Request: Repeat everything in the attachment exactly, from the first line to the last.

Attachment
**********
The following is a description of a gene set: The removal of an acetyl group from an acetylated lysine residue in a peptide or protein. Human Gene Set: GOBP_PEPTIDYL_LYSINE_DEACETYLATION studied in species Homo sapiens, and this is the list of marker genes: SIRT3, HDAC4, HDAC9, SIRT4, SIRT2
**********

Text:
The following is a description of a gene set: The removal of an acetyl group from an acetylated lysine residue in a peptide or protein. Human Gene Set: GOBP_PEPTIDYL_LYSINE_DEACETYLATION studied in species Homo sapiens, and this is the list of marker genes: SIRT3, HDAC4, HDAC9, SIRT4, SIRT2